THE England cricket captain and team were named this week for the tour of Zimbabwe in November. A reluctant Michael Vaughan has been appointed to lead a party lacking a few conscientious objectors from the sides that have done so well this year. Yet it is by no means certain that the tour will take place. There are several administrative, legal, and moral hurdles that have to be cleared before bat can be laid on ball.
The most immediate of these hurdles is the outcome of a meeting that should have taken place in Harare this week. This was to have been a hearing by the International Cricket Council (ICC) into alleged racism against 15 white cricketers on the part of the Zimbabwe Cricket Union (ZCU). Two senior legal figures, one from India and one from South Africa, were due to hear the evidence and make recommendations to the ICC before its next executive board meeting in mid-October. If racism were to be proved the ICC could suspend the Zimbabweans from all international cricket. However, the hearings were abandoned without any evidence being heard because neither the ZCU nor the players could agree on who should and should not be present while certain evidence was submitted.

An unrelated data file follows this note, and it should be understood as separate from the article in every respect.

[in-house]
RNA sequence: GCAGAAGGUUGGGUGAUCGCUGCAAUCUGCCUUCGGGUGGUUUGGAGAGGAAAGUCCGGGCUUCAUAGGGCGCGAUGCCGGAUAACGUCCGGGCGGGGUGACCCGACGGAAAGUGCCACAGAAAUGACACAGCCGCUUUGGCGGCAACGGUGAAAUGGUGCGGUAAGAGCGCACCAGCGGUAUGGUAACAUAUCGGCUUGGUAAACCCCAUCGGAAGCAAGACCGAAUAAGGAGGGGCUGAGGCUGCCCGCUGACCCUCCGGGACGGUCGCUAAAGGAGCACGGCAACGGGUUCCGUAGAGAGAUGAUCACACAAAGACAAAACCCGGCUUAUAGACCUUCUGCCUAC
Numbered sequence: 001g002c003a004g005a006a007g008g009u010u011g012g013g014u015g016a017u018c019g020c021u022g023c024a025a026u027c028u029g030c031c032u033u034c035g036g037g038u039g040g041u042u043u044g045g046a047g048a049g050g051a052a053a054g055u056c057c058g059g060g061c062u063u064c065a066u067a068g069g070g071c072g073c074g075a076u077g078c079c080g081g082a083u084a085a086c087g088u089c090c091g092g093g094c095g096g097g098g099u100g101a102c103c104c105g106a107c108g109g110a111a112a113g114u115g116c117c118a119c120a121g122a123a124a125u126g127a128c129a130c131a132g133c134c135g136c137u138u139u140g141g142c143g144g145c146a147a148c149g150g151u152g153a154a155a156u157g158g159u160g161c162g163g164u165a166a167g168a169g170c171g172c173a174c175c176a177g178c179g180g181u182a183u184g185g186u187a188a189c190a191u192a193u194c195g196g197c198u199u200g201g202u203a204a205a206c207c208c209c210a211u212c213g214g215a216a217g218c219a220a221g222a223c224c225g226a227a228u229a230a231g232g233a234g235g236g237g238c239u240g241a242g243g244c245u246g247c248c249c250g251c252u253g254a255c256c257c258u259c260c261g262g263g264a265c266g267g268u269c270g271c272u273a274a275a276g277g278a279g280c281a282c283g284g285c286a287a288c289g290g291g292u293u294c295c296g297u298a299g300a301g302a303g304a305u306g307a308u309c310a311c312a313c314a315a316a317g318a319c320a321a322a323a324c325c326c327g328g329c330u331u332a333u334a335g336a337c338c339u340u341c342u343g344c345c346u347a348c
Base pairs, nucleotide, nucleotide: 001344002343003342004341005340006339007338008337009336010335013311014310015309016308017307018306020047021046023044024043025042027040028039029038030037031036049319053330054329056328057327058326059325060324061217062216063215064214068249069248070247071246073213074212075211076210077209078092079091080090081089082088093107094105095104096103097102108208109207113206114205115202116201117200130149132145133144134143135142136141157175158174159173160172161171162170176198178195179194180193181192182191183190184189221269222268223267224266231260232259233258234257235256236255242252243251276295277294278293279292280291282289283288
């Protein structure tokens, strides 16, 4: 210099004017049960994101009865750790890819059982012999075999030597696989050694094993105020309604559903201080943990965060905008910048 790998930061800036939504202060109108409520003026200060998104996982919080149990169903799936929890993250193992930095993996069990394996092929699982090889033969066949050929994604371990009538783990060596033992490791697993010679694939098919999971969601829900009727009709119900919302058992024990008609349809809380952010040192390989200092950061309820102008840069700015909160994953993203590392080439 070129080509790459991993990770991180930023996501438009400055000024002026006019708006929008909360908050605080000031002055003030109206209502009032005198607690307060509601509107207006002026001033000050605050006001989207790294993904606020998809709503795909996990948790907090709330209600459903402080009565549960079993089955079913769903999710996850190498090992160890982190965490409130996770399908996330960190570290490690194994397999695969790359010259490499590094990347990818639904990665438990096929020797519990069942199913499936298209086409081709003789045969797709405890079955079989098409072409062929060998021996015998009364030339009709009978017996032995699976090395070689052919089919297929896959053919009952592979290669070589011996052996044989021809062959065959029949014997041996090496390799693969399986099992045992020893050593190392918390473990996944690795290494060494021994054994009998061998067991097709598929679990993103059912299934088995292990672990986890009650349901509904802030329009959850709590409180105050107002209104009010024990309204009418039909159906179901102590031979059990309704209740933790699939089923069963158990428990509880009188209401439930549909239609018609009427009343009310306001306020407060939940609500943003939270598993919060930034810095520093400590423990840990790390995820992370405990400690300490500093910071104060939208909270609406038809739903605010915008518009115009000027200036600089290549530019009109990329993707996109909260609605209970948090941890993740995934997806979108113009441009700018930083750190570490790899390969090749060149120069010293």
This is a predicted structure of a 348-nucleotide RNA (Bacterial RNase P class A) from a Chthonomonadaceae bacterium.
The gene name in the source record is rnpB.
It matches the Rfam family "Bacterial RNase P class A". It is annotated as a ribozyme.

Another factor in this game is the Federation of International Cricket Associations (FICA) which represents professional cricketers' associations round the world. It could take action, for instance by boycotting cricket in Zimbabwe, regardless of what the ICC decides to do, or not do, in the absence of any report from its legal team in Harare. Since no one seems to want to take responsibility in this matter there must be an even chance that, for the second time, England's tour will be abandoned.